“Flaked” is not Will Arnett’s best work


Story by Abbi Racine, Reporter
Photo courtesy of The Huffington Post

“Flaked” is yet another Will Arnett show, where the comedy maven portrays a fading man, similar to the animated Netflix original “Bojack Horseman” and the popular series “Arrested Development.”

In this new Netflix series, Arnett plays Chip, a Venice Beach, California-based self-help guru who needs an incredible amount of help himself. Chip, a recovering alcoholic, owns his own small business, a bicycle shop, right on the strip. It is revealed in the opening scene that Chip is ten years sober, after killing a man while driving drunk, thus losing his driver’s license and derailing his marriage (his ex-wife played by actress Heather Graham). Considering Arnett’s recent divorce to “Parks and Recreation” star Amy Poehler, ending their eleven-year long commitment, it is interesting that Graham’s character is a successful actress herself.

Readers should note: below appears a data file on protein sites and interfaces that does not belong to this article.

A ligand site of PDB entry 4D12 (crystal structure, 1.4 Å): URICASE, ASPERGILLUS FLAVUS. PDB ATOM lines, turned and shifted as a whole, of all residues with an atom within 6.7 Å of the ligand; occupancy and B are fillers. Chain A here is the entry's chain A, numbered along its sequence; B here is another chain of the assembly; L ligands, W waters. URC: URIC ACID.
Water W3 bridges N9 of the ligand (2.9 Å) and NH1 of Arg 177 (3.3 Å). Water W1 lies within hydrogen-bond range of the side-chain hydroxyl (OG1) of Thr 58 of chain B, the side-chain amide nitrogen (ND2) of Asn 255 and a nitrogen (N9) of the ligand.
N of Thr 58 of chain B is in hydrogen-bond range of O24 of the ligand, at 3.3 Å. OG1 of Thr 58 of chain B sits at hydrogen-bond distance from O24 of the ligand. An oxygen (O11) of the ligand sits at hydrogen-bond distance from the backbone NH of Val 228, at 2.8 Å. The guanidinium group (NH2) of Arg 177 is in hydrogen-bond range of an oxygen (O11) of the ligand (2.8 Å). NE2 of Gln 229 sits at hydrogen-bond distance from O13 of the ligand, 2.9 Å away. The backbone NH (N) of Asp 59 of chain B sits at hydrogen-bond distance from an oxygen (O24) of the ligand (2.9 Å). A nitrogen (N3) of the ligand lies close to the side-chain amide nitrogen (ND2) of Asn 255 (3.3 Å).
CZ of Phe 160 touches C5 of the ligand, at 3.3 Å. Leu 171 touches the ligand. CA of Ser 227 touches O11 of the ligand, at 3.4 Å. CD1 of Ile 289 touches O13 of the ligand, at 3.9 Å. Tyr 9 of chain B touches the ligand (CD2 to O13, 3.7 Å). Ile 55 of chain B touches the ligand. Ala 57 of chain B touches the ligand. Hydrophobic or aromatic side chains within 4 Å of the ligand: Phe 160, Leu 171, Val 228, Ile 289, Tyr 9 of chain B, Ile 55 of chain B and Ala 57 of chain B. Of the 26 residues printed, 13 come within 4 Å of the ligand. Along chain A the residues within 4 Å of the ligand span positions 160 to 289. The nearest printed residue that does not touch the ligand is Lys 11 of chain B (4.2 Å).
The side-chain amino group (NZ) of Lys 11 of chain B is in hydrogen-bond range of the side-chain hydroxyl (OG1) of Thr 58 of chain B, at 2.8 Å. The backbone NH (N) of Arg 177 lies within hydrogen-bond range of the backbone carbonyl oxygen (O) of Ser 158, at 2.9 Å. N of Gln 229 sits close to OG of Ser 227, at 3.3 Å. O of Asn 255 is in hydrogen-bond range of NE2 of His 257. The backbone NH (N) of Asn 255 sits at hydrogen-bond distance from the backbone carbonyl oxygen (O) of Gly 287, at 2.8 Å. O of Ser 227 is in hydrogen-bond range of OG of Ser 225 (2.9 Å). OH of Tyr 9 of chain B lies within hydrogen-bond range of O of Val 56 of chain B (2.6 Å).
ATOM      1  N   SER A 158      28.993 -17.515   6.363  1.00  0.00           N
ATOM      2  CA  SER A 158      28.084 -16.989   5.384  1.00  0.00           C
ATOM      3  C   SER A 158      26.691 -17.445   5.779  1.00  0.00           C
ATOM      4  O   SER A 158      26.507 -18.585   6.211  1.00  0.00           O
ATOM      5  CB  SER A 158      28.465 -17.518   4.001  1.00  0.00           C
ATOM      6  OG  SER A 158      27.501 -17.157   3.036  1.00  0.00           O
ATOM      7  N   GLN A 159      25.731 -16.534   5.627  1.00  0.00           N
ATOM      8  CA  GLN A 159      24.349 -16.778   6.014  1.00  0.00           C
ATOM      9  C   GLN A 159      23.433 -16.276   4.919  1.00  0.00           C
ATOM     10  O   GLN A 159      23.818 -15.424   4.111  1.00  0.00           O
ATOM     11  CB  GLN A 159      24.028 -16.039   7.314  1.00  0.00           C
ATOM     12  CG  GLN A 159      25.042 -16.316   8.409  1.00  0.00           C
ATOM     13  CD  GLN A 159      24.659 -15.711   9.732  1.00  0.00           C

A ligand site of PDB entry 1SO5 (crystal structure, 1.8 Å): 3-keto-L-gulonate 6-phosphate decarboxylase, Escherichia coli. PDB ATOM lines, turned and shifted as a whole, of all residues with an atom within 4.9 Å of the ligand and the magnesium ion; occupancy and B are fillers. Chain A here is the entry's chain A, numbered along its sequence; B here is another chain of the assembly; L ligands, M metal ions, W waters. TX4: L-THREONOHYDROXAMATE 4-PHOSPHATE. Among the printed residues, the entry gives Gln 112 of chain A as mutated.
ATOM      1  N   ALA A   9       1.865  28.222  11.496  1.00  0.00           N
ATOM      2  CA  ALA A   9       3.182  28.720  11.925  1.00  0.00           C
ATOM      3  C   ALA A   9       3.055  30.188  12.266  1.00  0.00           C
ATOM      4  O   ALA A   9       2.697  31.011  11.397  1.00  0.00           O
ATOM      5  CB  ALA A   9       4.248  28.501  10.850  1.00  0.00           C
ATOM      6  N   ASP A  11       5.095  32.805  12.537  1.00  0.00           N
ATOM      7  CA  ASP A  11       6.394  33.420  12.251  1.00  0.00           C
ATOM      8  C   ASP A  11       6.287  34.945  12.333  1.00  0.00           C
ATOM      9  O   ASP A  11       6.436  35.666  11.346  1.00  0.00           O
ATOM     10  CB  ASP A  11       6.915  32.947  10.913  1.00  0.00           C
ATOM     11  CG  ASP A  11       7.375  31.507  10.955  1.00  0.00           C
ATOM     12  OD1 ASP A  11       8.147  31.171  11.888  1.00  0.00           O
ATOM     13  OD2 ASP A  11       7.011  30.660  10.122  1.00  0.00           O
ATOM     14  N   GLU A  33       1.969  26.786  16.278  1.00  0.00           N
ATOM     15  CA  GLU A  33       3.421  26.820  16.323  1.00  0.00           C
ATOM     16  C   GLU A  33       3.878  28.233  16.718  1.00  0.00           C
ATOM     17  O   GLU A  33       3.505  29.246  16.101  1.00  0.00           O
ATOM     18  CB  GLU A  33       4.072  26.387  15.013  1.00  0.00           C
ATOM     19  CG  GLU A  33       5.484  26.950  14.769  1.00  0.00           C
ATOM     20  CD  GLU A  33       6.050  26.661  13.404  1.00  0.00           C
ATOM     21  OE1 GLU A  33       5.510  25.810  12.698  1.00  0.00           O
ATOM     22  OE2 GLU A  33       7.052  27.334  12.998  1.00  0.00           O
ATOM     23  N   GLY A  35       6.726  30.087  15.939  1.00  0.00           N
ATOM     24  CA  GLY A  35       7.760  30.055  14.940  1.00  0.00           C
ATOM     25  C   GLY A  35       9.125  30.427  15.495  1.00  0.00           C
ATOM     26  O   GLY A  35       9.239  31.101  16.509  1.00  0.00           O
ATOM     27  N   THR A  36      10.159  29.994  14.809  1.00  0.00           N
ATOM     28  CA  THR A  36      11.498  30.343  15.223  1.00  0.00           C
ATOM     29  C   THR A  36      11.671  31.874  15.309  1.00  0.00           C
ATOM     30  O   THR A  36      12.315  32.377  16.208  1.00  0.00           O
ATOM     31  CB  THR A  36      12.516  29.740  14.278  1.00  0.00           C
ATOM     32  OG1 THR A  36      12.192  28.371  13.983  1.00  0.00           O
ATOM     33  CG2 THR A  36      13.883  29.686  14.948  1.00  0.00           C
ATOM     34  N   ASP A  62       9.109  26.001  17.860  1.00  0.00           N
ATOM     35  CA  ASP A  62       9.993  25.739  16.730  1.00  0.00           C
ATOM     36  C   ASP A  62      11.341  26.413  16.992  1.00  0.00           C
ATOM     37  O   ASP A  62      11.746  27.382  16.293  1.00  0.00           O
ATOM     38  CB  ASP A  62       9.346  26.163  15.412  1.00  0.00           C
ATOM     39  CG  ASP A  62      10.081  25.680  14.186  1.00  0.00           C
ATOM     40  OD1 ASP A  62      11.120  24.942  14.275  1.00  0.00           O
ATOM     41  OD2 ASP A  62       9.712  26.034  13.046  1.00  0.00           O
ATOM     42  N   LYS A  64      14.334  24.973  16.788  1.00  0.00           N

The plot of “Flaked” thickens as a stunning new waitress at Chip’s favorite restaurant catches his eye, his business begins to struggle, and his housemate/best friend Dennis (portrayed by David Sullivan) finds Chip drinking again. Chip’s persona as “the Mayor of Venice” begins to unravel once this is uncovered, and other secrets, such as his new girlfriend’s intentions, start to come to light as well.

The dramatic plotline is evident, but “Flaked” fails to captivate an audience in its eight episode-long first season. Its potential is there, but it falls short and I can’t quite place my finger on it. While the characters’ performances in the series are stellar, possibly some of Arnett’s best work, the writing of the script doesn’t follow through. It isn’t bad, but it isn’t great either. Former “Cheers” star Kirstie Alley makes a memorable guest star appearance, starring as Dennis’s promiscuous, unsupportive mother.

I waited for the series to start carrying itself, but all of the plot twists were incredibly predictable. Chip’s role as the local community good-doer is exhausted very quickly, making it difficult to watch and enjoy. Luckily, each episode is only thirty minutes long, making it a quick binge screening. I was able to watch the entire first season on a lazy Sunday, but I may hesitate before watching the second season of “Flaked” when it comes available. I’d rather spend my time watching “Bojack Horseman” and/or “Arrested Development.”

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